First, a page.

Yang Jisheng’s The World Turned Upside Down is the definitive history of the Cultural Revolution, in withering and heartbreaking detail.
As a major political event and a crucial turning point in the history of the People’s Republic of China, the Great Proletarian Cultural Revolution (1966–1976) marked the zenith as well as the nadir of Mao Zedong’s ultra-leftist politics. Reacting in part to the Soviet Union’s "revisionism" that he regarded as a threat to the future of socialism, Mao mobilized the masses in a battle against what he called "bourgeois" forces within the Chinese Communist Party (CCP). This ten-year-long class struggle on a massive scale devastated traditional Chinese culture as well as the nation’s economy.
Following his groundbreaking and award-winning history of the Great Famine, Tombstone, Yang Jisheng here presents the only history of the Cultural Revolution by an independent scholar based in mainland China, and makes a crucial contribution to understanding those years' lasting influence today.
The World Turned Upside Down puts every political incident, major and minor, of those ten years under extraordinary and withering scrutiny, and arrives in English at a moment when contemporary Chinese governance is leaning once more toward a highly centralized power structure and Mao-style cult of personality.
Stacy Mosher learned Chinese in Hong Kong, where she lived for nearly 18 years. She is the co-translator of Yang Jisheng's Tombstone. A long-time journalist, Mosher currently works as an editor and translator in Brooklyn.
"Monumental . . . Yang now brings his reputation as one of China's most daring historical writers to another open wound in modern Chinese history, the Cultural Revolution . . . The World Turned Upside Down is a formidable work of research and analysis, and Stacy Mosher and Guo Jian’s lucid translation is a major achievement . . . Read this book to be reminded about one of China's darkest periods, and to mourn that so much of its modern history is still, ironically and tragically, told outside the country's own borders."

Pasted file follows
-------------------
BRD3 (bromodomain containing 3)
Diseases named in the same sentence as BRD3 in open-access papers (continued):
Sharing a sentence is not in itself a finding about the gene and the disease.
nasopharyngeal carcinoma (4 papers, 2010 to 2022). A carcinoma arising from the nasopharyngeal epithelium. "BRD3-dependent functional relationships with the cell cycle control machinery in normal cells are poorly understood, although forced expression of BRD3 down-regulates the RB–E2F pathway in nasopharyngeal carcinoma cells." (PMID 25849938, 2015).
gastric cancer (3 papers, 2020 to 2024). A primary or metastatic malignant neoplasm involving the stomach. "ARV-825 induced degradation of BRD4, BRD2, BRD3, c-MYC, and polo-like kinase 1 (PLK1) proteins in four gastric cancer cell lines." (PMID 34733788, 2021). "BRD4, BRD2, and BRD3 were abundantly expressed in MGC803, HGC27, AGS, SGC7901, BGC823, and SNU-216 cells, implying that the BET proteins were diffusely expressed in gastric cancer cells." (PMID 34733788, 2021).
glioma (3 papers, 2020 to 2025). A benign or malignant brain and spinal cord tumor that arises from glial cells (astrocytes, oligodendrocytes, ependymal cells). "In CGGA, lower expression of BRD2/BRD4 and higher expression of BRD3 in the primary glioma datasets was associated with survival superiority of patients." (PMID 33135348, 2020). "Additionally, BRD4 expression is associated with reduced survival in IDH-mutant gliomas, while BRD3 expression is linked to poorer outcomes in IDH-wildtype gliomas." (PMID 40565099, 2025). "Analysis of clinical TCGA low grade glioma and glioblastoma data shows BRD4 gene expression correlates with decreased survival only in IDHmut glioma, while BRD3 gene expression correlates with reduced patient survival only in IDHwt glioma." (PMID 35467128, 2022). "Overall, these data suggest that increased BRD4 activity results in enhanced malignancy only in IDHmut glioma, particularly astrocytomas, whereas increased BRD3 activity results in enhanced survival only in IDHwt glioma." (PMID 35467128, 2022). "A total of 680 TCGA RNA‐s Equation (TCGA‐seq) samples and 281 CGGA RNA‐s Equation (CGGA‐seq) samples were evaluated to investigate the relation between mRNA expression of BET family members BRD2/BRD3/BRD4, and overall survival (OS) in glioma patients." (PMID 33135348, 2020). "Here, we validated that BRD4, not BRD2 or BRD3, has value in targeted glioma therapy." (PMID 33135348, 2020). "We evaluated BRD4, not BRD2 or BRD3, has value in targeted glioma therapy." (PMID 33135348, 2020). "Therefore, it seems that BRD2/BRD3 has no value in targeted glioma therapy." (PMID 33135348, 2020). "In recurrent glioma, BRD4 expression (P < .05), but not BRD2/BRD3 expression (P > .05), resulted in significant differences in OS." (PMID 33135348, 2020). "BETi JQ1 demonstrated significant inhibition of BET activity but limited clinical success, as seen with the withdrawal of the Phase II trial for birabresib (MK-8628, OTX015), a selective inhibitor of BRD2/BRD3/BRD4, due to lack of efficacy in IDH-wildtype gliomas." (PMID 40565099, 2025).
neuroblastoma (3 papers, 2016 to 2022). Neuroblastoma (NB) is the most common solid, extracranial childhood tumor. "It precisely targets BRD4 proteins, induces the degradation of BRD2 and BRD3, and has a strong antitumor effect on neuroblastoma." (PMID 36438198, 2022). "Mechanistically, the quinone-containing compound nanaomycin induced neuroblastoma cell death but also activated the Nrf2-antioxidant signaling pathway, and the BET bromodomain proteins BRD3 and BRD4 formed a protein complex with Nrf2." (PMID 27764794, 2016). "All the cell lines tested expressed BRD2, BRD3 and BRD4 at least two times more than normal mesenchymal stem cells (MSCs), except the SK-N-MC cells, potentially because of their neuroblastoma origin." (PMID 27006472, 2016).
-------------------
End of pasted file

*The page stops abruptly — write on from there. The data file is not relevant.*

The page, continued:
—Rana Mitter, Financial Times
"Rather than being chastened, Yang has done it again . . . Yang’s book has no heroes, only swarms of combatants engaged in a “repetitive process in which the different sides took turns enjoying the upper hand and losing power, being honored and imprisoned, and purging and being purged”—an inevitable cycle, he believes, in a totalitarian system. Yang . . . benefited from the recent work of other undaunted chroniclers, whom he credits for many chilling new details about how the violence in Beijing spread to the countryside.”
—Barbara Demick, The Atlantic
“A potent and sprawling history of the Cultural Revolution, a little-understood and catastrophic decade in modern Chinese history . . . Essential . . . [The World Turned Upside Down] belongs alongside The Gulag Archipelago as a denunciation of tyranny.”
“Fanatical ideology, cut-throat intrigue and vast bloodshed roil China in this sweeping history of the Cultural Revolution . . . This exhaustive and sometimes horrifying account demonstrates how deranged governments become when unconstrained by democracy and individual rights.”
"Yang's book offers the most comprehensive journalistic account yet of contemporary China's foundational trauma. . . [he] describes, in often overwhelming detail, the intricate internal power struggle that eventually erupted into the Cultural Revolution."
—Pankaj Mishra, The New Yorker